Facebook is our go-to-place to keep up with the news and gossip around; however, you may not have noticed it yet, but in 2012 Facebook tried and failed to expand its dominance in social media. Facebook Home was turned into the home screen of the user’s phone into their Facebook news feed, which did not really impress the customers. According to most of people, only Facebook freaks could enjoy this update.
The new Facebook design was clunky and was impossible to customize, and it was also reported that the design used relatively larger data and battery. Later after a few weeks only, they released Facebook Home, and the cost of two-year subscriptions was shifted from $99 to $0.99 and resulted in disbanding the whole team working on the project.
One of the largest parts of graphic design is visual communication; it is the graphic designer’s job to make a more understandable message for the viewers. What is the point of having a message on the poster if it cannot be rightly delivered? Poor designing choices can jeopardize the whole message.
You buy three and get two free if you buy one and get one free; sounds pretty confusing, eh? Your message should be easy to read, and its meaning should be grasped at one glance only. Nobody today has time to give 2-3 look at the message to understand what exactly is being said. The overall layout of the message is pretty poor, and along with that, the confusing asterisks repel the customers rather than attracting them to the store.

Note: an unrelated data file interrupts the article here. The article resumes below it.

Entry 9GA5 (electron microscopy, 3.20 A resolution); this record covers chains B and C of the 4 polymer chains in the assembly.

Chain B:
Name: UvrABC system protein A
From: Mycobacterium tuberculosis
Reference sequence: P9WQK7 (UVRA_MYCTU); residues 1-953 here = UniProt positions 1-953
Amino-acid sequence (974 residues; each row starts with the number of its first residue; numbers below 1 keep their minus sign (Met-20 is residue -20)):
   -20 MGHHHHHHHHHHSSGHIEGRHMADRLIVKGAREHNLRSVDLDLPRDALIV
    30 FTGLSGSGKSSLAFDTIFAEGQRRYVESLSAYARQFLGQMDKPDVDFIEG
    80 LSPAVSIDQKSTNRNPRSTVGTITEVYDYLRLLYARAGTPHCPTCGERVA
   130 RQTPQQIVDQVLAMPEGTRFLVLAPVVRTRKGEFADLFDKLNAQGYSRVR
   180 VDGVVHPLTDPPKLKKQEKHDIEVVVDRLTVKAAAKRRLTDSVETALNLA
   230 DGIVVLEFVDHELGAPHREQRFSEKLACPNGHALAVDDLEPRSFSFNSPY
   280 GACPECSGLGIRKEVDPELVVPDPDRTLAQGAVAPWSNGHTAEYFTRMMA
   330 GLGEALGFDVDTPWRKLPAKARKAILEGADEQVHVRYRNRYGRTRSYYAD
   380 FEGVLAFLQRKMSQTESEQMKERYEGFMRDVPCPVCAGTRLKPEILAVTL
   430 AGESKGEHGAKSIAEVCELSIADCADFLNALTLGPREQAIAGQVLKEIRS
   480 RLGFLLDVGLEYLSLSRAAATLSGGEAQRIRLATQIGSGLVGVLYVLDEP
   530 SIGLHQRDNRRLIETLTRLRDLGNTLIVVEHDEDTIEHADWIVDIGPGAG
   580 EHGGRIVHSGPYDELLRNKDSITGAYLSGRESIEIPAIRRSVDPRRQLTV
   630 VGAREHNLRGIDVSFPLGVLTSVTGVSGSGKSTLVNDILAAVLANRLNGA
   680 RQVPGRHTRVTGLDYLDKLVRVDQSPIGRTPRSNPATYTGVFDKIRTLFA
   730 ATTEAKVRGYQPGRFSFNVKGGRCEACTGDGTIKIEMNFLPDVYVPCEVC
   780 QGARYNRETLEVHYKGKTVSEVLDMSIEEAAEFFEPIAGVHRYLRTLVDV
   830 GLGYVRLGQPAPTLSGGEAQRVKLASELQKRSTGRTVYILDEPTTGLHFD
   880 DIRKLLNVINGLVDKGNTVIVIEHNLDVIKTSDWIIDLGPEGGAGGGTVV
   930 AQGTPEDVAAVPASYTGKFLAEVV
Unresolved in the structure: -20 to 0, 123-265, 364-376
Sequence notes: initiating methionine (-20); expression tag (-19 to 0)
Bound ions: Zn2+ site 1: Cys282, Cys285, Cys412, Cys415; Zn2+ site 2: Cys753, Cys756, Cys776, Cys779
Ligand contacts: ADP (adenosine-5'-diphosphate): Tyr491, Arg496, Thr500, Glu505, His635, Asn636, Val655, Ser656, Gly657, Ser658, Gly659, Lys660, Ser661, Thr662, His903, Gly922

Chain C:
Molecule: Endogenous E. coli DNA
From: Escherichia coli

For one thing, the overall setup looks like an equation, and who even wants to do the math when they are out on the streets? Please let the equations stay in the math textbooks only. Moreover, the second part of the poster is smaller in size, which looks more like a clarification for the first part rather than a separate sales concept. While it is a pretty simple and honest mistake, these minor issues experience designers knowing to sidestep.